Cancer

Endometrial Cancer: Symptoms and Dealing with this Cancer

Symptoms of Endometrial Cancer

There are several types of cancers that are seen throughout the world’s population. For women, one of the cancers that they must worry about is Endometrial cancer.

This type of cancer affects women only as it is a cancer that is seen in the uterus. This type of cancer is also known as uterine cancer.

The good news is that this can be detected at an early stage because it usually produces unusual bleeding which prompts many women to visit their doctor to find out what could be happening.

The Symptoms of Endometrial Cancer

For women who have symptoms that they cannot explain, they often see help from a doctor to determine what could be the issue. This is specifically important for women who show the symptoms of developing this cancer.

These symptoms include:

  1. Vaginal bleeding after experiencing menopause
  2. Having bleeding between regular periods for women who have not gone through menopause
  3. Having a discharge from the vagina that is abnormal, meaning it may be watery or tinged with blood
  4. Pelvic pain

If any of these symptoms are felt, then a woman needs to make an appointment with your primary care physician.

Causes of Endometrial Cancer

The real causes of endometrial cancer are not known. However, what is known is that something occurs in the cells of the endometrium, which is the lining of the uterus.

This is a genetic mutation of the cells that turns the cells into abnormal cells rather than the normal, healthy cells that were normally found within the uterus.

Those cells that are abnormal are going to continue to grow and then multiply, spreading the cancer throughout the body in extreme cases.

Who is at Risk?

Most women are at risk for developing this cancer throughout their lives. However, there are some risk factors that will increase the chances of a woman developing this cancer. These risk factors include:

– Changes in the hormones in the body. In the female body, there are two hormones, estragon and progesterone.

In certain situations, if something causes the level of estrogen to increase while the progesterone does not, it increases the chances of having endometrial cancer. In addition, the increase of certain hormones after menopause can cause this cancer to occur.

– How many years have you been menstruating? This is an important question, as the longer that you have your period, the more likely you are to develop this cancer as you age. For those women who start menstruating before the age of 12, they are going to have an increased risk of developing this cancer.

– For women who have never been pregnant, they are at an increased chance of developing this type of cancer versus a woman who has had at least one child.

– The older you get, the more likely you are to develop this cancer.

– Being obese can increase the chance of this cancer. This may be due to how the fat in the body may disrupt the balance of hormones in the body.

– Taking hormone therapy for breast cancer can increase your chances of developing the cancer.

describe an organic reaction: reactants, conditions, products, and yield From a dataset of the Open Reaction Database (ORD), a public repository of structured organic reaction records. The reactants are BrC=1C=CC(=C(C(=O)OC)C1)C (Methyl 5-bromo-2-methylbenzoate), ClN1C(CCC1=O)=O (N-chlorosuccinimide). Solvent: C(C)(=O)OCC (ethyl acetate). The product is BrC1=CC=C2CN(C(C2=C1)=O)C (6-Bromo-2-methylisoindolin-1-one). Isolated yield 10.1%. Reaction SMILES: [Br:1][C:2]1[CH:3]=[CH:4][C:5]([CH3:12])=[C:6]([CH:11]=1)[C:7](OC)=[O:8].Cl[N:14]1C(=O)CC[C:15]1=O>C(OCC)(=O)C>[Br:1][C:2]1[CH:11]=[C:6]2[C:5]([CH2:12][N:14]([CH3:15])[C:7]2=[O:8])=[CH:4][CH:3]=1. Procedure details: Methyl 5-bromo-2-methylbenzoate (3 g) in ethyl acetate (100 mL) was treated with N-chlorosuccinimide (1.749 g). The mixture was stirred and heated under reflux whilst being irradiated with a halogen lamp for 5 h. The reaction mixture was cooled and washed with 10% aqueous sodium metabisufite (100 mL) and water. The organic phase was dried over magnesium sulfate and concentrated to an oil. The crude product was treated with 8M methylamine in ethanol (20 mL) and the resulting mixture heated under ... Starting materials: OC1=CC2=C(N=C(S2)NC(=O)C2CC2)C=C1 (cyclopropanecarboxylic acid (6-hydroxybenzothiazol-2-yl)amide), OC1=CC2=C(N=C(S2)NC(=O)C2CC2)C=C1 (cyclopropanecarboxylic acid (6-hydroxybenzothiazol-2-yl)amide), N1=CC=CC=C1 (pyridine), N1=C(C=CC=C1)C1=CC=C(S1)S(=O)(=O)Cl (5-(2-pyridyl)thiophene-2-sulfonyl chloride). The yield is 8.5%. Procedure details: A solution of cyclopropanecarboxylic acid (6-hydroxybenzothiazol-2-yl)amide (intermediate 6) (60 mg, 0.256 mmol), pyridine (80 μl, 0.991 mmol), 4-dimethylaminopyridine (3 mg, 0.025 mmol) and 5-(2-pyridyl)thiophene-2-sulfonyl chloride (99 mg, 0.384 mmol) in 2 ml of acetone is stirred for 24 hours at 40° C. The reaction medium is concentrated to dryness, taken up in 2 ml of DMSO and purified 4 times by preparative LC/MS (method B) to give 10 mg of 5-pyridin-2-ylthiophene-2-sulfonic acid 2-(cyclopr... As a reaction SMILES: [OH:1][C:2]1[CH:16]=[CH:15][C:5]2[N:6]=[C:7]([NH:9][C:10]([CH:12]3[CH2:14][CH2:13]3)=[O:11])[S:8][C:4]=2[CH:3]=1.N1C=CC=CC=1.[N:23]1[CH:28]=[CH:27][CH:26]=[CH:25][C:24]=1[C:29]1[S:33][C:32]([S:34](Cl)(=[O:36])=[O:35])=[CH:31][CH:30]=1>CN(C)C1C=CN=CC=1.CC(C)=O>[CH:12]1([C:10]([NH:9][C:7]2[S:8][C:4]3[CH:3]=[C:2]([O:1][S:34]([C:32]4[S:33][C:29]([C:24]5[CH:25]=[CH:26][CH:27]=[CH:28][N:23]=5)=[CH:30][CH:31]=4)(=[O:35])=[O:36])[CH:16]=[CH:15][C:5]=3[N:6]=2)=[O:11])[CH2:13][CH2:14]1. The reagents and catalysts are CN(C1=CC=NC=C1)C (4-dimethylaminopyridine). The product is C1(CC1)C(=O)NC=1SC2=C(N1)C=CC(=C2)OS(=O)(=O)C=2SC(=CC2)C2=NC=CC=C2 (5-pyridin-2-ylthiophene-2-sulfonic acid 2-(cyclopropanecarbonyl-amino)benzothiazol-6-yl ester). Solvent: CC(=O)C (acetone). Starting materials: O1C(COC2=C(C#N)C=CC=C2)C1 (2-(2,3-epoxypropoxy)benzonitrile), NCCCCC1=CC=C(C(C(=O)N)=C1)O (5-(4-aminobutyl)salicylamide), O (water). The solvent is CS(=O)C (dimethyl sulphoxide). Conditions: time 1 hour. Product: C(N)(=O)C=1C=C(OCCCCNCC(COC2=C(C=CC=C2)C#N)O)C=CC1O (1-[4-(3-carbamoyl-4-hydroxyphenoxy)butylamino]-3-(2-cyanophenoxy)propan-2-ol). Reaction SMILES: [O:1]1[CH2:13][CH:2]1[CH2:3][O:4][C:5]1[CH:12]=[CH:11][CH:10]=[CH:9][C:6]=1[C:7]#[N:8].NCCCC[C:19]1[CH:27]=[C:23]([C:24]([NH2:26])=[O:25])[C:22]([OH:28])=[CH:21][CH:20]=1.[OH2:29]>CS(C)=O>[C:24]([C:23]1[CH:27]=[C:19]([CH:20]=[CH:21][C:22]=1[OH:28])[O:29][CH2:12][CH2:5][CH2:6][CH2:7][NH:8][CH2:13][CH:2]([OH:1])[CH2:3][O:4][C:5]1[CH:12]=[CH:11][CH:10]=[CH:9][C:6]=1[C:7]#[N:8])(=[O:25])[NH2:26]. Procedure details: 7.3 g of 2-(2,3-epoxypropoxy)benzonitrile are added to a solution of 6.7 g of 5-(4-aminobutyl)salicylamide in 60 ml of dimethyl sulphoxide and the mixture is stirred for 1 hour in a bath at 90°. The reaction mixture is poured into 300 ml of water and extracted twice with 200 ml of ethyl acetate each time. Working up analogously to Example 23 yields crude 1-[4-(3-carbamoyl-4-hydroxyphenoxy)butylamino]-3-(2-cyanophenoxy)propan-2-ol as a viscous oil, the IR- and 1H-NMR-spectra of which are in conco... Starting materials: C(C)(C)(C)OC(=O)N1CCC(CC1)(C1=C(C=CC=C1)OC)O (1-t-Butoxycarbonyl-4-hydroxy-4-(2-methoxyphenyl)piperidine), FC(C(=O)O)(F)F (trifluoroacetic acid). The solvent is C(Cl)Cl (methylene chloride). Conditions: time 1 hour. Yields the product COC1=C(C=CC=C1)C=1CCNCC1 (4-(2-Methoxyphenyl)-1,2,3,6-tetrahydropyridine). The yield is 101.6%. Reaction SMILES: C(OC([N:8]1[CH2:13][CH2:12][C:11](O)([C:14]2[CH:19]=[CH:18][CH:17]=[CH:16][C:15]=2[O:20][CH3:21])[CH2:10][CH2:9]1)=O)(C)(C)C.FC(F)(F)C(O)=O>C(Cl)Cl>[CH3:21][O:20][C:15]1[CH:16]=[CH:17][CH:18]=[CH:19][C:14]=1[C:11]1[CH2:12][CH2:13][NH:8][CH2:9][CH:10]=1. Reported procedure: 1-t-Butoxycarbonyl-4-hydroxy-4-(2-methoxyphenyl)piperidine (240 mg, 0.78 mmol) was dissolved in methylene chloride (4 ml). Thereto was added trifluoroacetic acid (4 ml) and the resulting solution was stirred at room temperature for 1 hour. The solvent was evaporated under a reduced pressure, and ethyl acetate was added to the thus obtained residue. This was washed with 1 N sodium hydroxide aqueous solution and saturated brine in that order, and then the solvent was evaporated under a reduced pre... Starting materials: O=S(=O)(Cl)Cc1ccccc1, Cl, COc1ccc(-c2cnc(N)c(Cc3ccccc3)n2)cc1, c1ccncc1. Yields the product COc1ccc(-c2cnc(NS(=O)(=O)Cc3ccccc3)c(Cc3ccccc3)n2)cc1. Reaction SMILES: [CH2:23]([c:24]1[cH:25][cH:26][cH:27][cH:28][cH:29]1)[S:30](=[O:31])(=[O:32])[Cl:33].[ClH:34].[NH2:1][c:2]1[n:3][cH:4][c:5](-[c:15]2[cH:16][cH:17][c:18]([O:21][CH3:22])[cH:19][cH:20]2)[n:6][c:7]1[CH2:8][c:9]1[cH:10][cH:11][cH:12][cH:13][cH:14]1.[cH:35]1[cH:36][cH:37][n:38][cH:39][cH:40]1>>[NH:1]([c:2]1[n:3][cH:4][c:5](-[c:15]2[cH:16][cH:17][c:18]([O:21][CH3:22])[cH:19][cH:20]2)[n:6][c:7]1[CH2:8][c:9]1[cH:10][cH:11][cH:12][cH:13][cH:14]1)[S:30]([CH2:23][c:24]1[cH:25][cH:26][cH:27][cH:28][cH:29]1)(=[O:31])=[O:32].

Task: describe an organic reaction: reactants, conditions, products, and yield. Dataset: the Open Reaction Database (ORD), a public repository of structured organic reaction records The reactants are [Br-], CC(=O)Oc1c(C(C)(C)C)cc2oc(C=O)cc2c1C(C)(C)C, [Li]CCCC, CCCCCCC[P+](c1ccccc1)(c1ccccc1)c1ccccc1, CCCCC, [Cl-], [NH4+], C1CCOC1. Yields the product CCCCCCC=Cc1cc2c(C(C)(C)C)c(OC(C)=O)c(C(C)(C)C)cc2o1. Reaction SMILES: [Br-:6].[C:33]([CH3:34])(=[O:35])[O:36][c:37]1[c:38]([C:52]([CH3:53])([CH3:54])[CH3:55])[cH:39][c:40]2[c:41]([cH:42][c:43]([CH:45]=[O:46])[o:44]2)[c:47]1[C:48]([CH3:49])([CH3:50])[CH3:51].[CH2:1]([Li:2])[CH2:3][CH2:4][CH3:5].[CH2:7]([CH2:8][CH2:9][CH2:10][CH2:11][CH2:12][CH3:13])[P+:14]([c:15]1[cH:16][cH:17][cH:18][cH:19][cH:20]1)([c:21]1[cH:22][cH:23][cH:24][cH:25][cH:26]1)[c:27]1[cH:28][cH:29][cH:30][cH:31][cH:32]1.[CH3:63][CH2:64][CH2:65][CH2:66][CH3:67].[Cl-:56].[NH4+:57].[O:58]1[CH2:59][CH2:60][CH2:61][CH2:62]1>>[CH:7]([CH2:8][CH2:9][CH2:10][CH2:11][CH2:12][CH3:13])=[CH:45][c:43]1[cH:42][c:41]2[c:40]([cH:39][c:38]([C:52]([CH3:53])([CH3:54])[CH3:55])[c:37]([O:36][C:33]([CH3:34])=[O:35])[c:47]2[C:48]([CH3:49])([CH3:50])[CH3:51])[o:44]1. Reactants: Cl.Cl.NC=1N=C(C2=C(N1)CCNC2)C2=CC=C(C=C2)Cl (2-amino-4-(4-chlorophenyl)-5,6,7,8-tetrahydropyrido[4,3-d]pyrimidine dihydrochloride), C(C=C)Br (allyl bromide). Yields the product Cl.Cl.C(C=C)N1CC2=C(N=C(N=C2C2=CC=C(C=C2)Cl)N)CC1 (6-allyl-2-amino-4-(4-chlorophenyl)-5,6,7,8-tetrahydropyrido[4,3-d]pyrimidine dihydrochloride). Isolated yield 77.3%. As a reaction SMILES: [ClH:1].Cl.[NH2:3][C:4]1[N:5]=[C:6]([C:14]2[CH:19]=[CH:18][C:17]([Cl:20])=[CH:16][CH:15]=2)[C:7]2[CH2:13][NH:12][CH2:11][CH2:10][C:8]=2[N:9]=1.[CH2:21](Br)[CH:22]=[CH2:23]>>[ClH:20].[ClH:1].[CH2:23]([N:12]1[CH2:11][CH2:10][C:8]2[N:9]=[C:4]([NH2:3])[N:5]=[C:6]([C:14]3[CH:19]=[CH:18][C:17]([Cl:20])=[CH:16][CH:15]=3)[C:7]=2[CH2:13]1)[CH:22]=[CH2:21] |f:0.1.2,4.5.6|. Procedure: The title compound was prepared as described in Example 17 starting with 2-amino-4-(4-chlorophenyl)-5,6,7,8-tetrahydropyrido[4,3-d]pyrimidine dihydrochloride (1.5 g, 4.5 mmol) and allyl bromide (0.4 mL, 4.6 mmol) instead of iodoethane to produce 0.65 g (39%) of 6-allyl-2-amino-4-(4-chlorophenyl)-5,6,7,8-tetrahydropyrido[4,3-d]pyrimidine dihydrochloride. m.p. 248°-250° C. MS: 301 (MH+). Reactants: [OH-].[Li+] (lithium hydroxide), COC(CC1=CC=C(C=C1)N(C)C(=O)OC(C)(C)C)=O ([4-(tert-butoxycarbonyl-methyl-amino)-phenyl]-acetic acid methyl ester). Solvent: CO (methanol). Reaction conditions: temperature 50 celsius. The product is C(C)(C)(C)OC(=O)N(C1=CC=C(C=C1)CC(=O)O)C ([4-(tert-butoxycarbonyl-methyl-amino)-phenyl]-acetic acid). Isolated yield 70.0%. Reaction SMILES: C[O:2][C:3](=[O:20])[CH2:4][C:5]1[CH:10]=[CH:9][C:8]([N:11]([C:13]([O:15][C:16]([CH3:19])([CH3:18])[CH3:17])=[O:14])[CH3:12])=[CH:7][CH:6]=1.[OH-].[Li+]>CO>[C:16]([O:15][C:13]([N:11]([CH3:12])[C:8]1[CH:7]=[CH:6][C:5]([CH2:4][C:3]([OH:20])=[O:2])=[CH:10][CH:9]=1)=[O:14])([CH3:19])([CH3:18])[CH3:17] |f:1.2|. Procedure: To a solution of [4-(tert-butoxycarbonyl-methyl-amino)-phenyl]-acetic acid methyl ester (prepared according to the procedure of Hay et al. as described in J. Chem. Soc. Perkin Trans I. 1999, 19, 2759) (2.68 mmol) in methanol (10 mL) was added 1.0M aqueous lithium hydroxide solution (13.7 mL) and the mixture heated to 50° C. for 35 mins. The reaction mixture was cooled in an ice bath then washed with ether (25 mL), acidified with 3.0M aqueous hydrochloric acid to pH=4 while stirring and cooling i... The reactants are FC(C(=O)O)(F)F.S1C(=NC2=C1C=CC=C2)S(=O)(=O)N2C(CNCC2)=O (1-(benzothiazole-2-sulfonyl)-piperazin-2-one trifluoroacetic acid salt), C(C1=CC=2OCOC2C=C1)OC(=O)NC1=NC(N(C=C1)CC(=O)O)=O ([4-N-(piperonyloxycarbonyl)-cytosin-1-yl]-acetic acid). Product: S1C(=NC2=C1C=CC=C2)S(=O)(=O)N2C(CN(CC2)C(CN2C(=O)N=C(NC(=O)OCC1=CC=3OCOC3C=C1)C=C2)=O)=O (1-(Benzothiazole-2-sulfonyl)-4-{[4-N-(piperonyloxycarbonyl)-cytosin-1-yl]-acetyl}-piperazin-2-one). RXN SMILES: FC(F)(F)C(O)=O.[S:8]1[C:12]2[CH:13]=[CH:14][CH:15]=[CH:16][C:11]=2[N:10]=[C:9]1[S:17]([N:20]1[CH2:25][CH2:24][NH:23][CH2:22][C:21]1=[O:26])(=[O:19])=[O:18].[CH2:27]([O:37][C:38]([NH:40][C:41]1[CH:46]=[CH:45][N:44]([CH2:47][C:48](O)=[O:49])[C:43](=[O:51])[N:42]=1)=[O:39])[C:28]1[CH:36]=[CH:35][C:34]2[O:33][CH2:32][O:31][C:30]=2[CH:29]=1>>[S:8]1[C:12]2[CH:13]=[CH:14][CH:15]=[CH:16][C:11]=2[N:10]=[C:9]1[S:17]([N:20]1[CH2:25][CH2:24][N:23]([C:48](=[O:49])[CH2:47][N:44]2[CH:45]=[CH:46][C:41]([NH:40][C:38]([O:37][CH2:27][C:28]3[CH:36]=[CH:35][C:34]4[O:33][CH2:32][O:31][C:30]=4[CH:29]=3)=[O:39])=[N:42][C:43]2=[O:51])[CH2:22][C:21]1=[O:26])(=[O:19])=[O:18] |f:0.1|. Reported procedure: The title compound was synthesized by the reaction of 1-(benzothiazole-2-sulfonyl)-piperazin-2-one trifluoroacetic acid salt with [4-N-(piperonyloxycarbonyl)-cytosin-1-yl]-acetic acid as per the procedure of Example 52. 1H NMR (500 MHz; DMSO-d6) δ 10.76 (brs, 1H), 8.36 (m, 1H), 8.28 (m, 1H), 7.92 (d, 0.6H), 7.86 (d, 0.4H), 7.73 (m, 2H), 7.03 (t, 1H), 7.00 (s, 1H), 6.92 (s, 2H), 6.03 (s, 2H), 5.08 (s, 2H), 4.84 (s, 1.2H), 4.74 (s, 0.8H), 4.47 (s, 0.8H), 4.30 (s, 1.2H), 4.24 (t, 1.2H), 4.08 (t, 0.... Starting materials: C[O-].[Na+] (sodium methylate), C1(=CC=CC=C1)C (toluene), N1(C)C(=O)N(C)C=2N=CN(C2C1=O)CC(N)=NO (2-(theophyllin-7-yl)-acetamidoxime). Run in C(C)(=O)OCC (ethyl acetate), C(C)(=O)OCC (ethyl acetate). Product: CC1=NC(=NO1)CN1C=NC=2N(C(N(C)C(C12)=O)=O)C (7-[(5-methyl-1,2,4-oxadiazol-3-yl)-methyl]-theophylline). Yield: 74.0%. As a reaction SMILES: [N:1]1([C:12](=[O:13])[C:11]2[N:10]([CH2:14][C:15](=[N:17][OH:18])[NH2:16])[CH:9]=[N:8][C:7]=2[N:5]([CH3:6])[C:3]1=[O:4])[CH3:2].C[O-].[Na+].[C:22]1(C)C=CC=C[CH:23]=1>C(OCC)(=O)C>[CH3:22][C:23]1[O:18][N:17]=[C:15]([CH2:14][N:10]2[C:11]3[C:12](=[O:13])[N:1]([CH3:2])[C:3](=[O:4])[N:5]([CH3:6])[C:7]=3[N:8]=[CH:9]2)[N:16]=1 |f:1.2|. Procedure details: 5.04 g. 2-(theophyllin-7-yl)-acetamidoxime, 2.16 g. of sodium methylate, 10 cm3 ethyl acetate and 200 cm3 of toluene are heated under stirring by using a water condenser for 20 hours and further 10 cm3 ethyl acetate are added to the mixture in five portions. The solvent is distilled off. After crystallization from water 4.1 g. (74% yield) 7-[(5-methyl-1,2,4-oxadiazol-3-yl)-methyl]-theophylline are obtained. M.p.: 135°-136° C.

– Having an inherited color cancer syndrome can increase the chances of having cancer, even increase the chances of women developing endometrial cancer.

Diagnosing Endometrial Cancer

When a woman goes to the doctor with the above symptoms, the doctor will have several methods for determining if the issue is endometrial cancer.

One of the most common ways to diagnose this is to perform a pelvic exam. In fact, this is one of the more common ways that this cancer is determined.

When this is performed, the doctor is going to be looking at the outside of the vagina, along with the interior of the uterus for any abnormalities that can be seen.

A transvaginal ultrasound can also be utilized in order to determine the thickness and texture of the endometrium. This can help to rule out other conditions that could be causing these symptoms. This will also help the doctor to see any abnormities in the lining as well.

In cases in which the doctor may see abnormities or may suspect there are abnormalities that are not being seen, he or she will take a sample of tissue for testing.

This is called an endometrial biopsy. With this, the doctor simply scraps off a bit of tissue. In most cases, it does not require an anesthesia and can be done in the office, allowing a woman to leave on the same day.

If the tissue cannot be removed at the office or more is needed, a surgery can be done to remove this. This surgery is referred to as a dilation and curettage (D&C).

The Stages of Endometrial Cancer

There are four stages of endometrial cancer that a woman needs to be aware of. These stages:

  • Stage I: this is the initial time in which cancer is found in the uterus
  • Stage II: Cancer can be found in the uterus and the cervix both
  • Stage III: The cancer has spread beyond just the uterus and cervix and has reached the bladder or even the rectum
  • Stage IV: The cancer has spread to other distant parts of the body

Treatment will depend upon which stage of cancer the woman has. There are several options. The most common is to have surgery to remove the uterus completely.

This will make it impossible to have children in the future, and in cases in which the ovaries are removed, it can result in putting the woman into menopause.

The other option is to utilize radiation. This allows the uterus to be saved, however, it can be quite demanding on the body.

This can be used in conjunction with chemotherapy for woman who have this in the later stages of the cancer.

For women who do have symptoms of this cancer, it is imperative that they get this checked soon. They will want to ensure that they find this as soon as possible.

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